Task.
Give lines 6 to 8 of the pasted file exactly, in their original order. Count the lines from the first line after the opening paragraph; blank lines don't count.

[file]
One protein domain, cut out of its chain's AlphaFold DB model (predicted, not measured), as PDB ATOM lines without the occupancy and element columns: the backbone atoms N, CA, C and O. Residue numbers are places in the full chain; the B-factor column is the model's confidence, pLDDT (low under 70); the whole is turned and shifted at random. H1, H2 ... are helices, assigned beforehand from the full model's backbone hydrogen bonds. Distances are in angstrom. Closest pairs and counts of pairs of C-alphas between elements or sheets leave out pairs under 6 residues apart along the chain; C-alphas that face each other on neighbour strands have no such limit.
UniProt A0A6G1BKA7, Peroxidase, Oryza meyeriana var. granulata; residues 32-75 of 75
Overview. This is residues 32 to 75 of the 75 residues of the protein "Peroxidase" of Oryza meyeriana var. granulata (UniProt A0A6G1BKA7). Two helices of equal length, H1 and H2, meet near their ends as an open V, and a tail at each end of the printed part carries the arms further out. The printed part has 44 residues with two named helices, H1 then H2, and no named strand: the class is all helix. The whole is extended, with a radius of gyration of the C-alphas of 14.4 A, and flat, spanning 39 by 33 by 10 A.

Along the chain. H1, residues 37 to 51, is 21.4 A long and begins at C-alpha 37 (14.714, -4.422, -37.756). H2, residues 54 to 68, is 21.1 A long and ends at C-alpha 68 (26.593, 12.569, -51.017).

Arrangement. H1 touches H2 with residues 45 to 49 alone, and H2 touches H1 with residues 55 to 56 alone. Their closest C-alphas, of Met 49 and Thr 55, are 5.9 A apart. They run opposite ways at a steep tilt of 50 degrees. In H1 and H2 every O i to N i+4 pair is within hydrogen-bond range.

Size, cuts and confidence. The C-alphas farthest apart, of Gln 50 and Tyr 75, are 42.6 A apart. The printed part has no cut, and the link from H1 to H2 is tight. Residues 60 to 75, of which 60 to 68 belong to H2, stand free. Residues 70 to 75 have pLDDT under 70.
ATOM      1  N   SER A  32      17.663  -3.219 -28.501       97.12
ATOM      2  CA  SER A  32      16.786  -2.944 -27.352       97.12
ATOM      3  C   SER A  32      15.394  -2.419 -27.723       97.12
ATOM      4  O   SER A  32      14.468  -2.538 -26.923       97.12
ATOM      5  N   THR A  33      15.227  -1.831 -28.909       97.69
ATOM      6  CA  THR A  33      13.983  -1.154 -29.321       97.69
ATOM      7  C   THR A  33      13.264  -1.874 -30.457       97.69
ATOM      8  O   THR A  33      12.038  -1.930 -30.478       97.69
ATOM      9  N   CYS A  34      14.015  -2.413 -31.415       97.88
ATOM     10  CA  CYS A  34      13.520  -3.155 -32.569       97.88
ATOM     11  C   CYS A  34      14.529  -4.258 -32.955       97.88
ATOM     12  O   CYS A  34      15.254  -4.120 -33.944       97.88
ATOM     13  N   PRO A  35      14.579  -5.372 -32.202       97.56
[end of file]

ATOM      1  N   SER A  32      17.663  -3.219 -28.501       97.12
ATOM      2  CA  SER A  32      16.786  -2.944 -27.352       97.12
ATOM      3  C   SER A  32      15.394  -2.419 -27.723       97.12